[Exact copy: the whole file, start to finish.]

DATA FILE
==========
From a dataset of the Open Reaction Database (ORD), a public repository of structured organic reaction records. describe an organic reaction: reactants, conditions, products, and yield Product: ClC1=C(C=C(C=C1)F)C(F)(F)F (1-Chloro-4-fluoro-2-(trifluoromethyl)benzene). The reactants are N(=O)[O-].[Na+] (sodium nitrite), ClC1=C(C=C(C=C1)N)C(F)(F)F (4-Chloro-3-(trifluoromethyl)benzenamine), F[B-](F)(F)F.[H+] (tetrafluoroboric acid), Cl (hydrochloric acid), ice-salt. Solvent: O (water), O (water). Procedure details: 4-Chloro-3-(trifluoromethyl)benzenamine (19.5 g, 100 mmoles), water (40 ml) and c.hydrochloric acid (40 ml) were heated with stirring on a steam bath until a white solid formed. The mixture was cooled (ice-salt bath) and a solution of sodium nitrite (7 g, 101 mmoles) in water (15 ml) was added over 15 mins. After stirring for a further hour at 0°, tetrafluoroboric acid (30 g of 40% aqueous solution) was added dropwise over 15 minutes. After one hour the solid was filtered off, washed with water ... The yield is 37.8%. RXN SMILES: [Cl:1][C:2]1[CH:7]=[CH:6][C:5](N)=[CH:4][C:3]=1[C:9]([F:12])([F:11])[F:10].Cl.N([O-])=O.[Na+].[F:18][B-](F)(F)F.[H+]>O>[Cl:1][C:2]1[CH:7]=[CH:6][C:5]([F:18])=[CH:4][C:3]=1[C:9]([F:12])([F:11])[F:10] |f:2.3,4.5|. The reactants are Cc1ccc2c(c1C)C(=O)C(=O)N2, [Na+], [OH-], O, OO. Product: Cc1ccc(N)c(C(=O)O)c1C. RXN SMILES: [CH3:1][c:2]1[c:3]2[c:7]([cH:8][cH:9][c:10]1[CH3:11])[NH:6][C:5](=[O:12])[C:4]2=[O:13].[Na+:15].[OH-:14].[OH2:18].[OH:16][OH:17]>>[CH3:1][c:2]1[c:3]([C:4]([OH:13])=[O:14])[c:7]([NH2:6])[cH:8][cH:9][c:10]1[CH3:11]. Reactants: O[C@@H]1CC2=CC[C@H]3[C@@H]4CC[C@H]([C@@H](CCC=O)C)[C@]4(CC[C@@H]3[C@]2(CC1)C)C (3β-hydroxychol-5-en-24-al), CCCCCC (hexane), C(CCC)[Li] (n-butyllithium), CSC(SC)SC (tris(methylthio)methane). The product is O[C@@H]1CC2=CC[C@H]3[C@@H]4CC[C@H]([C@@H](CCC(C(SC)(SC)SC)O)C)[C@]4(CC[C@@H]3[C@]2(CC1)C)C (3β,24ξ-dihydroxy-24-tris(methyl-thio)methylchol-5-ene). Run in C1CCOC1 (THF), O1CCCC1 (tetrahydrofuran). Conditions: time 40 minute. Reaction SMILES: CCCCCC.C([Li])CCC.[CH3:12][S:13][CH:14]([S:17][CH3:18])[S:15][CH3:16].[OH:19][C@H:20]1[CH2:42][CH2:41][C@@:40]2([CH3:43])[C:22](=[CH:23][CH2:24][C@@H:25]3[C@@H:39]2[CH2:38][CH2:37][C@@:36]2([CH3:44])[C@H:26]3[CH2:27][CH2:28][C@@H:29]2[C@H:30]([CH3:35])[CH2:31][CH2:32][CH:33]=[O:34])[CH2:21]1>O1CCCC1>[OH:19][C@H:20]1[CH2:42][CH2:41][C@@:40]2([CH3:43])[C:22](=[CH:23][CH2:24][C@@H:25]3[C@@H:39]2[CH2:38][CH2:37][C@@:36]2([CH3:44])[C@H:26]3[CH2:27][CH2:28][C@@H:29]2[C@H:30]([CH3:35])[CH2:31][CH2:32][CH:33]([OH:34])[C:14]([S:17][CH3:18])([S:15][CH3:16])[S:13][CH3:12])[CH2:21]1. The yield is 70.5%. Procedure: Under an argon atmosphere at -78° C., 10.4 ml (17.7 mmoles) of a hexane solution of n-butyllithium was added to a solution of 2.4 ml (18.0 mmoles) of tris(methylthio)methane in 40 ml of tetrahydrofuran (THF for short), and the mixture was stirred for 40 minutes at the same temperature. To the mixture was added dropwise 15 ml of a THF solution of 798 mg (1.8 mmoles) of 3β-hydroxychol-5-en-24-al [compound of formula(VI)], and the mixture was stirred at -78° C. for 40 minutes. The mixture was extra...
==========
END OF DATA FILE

From a dataset of the Open Reaction Database (ORD), a public repository of structured organic reaction records. describe an organic reaction: reactants, conditions, products, and yield Product: ClC1=C(C=C(C=C1)F)C(F)(F)F (1-Chloro-4-fluoro-2-(trifluoromethyl)benzene). The reactants are N(=O)[O-].[Na+] (sodium nitrite), ClC1=C(C=C(C=C1)N)C(F)(F)F (4-Chloro-3-(trifluoromethyl)benzenamine), F[B-](F)(F)F.[H+] (tetrafluoroboric acid), Cl (hydrochloric acid), ice-salt. Solvent: O (water), O (water). Procedure details: 4-Chloro-3-(trifluoromethyl)benzenamine (19.5 g, 100 mmoles), water (40 ml) and c.hydrochloric acid (40 ml) were heated with stirring on a steam bath until a white solid formed. The mixture was cooled (ice-salt bath) and a solution of sodium nitrite (7 g, 101 mmoles) in water (15 ml) was added over 15 mins. After stirring for a further hour at 0°, tetrafluoroboric acid (30 g of 40% aqueous solution) was added dropwise over 15 minutes. After one hour the solid was filtered off, washed with water ... The yield is 37.8%. RXN SMILES: [Cl:1][C:2]1[CH:7]=[CH:6][C:5](N)=[CH:4][C:3]=1[C:9]([F:12])([F:11])[F:10].Cl.N([O-])=O.[Na+].[F:18][B-](F)(F)F.[H+]>O>[Cl:1][C:2]1[CH:7]=[CH:6][C:5]([F:18])=[CH:4][C:3]=1[C:9]([F:12])([F:11])[F:10] |f:2.3,4.5|. The reactants are Cc1ccc2c(c1C)C(=O)C(=O)N2, [Na+], [OH-], O, OO. Product: Cc1ccc(N)c(C(=O)O)c1C. RXN SMILES: [CH3:1][c:2]1[c:3]2[c:7]([cH:8][cH:9][c:10]1[CH3:11])[NH:6][C:5](=[O:12])[C:4]2=[O:13].[Na+:15].[OH-:14].[OH2:18].[OH:16][OH:17]>>[CH3:1][c:2]1[c:3]([C:4]([OH:13])=[O:14])[c:7]([NH2:6])[cH:8][cH:9][c:10]1[CH3:11]. Reactants: O[C@@H]1CC2=CC[C@H]3[C@@H]4CC[C@H]([C@@H](CCC=O)C)[C@]4(CC[C@@H]3[C@]2(CC1)C)C (3β-hydroxychol-5-en-24-al), CCCCCC (hexane), C(CCC)[Li] (n-butyllithium), CSC(SC)SC (tris(methylthio)methane). The product is O[C@@H]1CC2=CC[C@H]3[C@@H]4CC[C@H]([C@@H](CCC(C(SC)(SC)SC)O)C)[C@]4(CC[C@@H]3[C@]2(CC1)C)C (3β,24ξ-dihydroxy-24-tris(methyl-thio)methylchol-5-ene). Run in C1CCOC1 (THF), O1CCCC1 (tetrahydrofuran). Conditions: time 40 minute. Reaction SMILES: CCCCCC.C([Li])CCC.[CH3:12][S:13][CH:14]([S:17][CH3:18])[S:15][CH3:16].[OH:19][C@H:20]1[CH2:42][CH2:41][C@@:40]2([CH3:43])[C:22](=[CH:23][CH2:24][C@@H:25]3[C@@H:39]2[CH2:38][CH2:37][C@@:36]2([CH3:44])[C@H:26]3[CH2:27][CH2:28][C@@H:29]2[C@H:30]([CH3:35])[CH2:31][CH2:32][CH:33]=[O:34])[CH2:21]1>O1CCCC1>[OH:19][C@H:20]1[CH2:42][CH2:41][C@@:40]2([CH3:43])[C:22](=[CH:23][CH2:24][C@@H:25]3[C@@H:39]2[CH2:38][CH2:37][C@@:36]2([CH3:44])[C@H:26]3[CH2:27][CH2:28][C@@H:29]2[C@H:30]([CH3:35])[CH2:31][CH2:32][CH:33]([OH:34])[C:14]([S:17][CH3:18])([S:15][CH3:16])[S:13][CH3:12])[CH2:21]1. The yield is 70.5%. Procedure: Under an argon atmosphere at -78° C., 10.4 ml (17.7 mmoles) of a hexane solution of n-butyllithium was added to a solution of 2.4 ml (18.0 mmoles) of tris(methylthio)methane in 40 ml of tetrahydrofuran (THF for short), and the mixture was stirred for 40 minutes at the same temperature. To the mixture was added dropwise 15 ml of a THF solution of 798 mg (1.8 mmoles) of 3β-hydroxychol-5-en-24-al [compound of formula(VI)], and the mixture was stirred at -78° C. for 40 minutes. The mixture was extra...